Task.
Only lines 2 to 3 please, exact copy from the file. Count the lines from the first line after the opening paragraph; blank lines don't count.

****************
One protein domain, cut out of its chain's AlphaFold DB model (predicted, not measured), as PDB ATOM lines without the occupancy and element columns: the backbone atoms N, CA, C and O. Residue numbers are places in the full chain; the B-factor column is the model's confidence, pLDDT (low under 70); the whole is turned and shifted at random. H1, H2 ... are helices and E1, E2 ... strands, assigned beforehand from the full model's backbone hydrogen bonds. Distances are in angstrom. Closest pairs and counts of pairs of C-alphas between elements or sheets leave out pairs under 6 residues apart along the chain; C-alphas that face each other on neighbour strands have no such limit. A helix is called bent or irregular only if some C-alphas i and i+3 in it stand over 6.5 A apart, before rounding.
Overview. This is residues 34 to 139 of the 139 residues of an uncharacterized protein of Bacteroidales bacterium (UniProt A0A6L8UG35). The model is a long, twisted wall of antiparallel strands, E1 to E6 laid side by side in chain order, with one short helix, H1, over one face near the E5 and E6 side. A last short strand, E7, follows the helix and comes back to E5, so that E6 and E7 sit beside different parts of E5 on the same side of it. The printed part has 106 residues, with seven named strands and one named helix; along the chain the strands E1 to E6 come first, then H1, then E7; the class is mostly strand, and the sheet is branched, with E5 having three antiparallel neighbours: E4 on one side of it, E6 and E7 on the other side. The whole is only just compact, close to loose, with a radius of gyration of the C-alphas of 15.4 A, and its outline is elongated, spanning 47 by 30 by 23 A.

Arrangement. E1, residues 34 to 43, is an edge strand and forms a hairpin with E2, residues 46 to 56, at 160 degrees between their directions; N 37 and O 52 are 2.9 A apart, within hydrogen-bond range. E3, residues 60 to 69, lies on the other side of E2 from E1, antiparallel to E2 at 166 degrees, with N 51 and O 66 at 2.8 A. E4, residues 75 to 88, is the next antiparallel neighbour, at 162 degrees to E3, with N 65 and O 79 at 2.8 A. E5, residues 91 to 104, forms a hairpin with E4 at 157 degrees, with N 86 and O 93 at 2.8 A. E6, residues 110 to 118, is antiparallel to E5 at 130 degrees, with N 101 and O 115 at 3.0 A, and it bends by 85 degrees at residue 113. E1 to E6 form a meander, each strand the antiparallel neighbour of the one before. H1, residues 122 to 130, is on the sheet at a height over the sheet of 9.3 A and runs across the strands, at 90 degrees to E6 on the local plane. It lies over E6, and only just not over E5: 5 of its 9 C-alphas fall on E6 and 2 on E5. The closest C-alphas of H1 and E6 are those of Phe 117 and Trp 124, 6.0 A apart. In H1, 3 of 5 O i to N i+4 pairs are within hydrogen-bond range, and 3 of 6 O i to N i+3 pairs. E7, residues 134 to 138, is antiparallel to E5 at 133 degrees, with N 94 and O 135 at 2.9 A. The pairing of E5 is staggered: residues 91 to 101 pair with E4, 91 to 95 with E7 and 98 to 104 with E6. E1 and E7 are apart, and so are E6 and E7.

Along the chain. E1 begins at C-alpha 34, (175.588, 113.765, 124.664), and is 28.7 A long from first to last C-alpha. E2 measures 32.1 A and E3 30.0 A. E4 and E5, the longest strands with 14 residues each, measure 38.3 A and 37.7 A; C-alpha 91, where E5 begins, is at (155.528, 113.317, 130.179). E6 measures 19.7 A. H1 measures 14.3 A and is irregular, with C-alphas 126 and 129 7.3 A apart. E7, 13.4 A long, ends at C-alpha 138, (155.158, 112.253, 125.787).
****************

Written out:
Arrangement. E1, residues 34 to 43, is an edge strand and forms a hairpin with E2, residues 46 to 56, at 160 degrees between their directions; N 37 and O 52 are 2.9 A apart, within hydrogen-bond range. E3, residues 60 to 69, lies on the other side of E2 from E1, antiparallel to E2 at 166 degrees, with N 51 and O 66 at 2.8 A. E4, residues 75 to 88, is the next antiparallel neighbour, at 162 degrees to E3, with N 65 and O 79 at 2.8 A. E5, residues 91 to 104, forms a hairpin with E4 at 157 degrees, with N 86 and O 93 at 2.8 A. E6, residues 110 to 118, is antiparallel to E5 at 130 degrees, with N 101 and O 115 at 3.0 A, and it bends by 85 degrees at residue 113. E1 to E6 form a meander, each strand the antiparallel neighbour of the one before. H1, residues 122 to 130, is on the sheet at a height over the sheet of 9.3 A and runs across the strands, at 90 degrees to E6 on the local plane. It lies over E6, and only just not over E5: 5 of its 9 C-alphas fall on E6 and 2 on E5. The closest C-alphas of H1 and E6 are those of Phe 117 and Trp 124, 6.0 A apart. In H1, 3 of 5 O i to N i+4 pairs are within hydrogen-bond range, and 3 of 6 O i to N i+3 pairs. E7, residues 134 to 138, is antiparallel to E5 at 133 degrees, with N 94 and O 135 at 2.9 A. The pairing of E5 is staggered: residues 91 to 101 pair with E4, 91 to 95 with E7 and 98 to 104 with E6. E1 and E7 are apart, and so are E6 and E7.

Along the chain. E1 begins at C-alpha 34, (175.588, 113.765, 124.664), and is 28.7 A long from first to last C-alpha. E2 measures 32.1 A and E3 30.0 A. E4 and E5, the longest strands with 14 residues each, measure 38.3 A and 37.7 A; C-alpha 91, where E5 begins, is at (155.528, 113.317, 130.179). E6 measures 19.7 A. H1 measures 14.3 A and is irregular, with C-alphas 126 and 129 7.3 A apart. E7, 13.4 A long, ends at C-alpha 138, (155.158, 112.253, 125.787).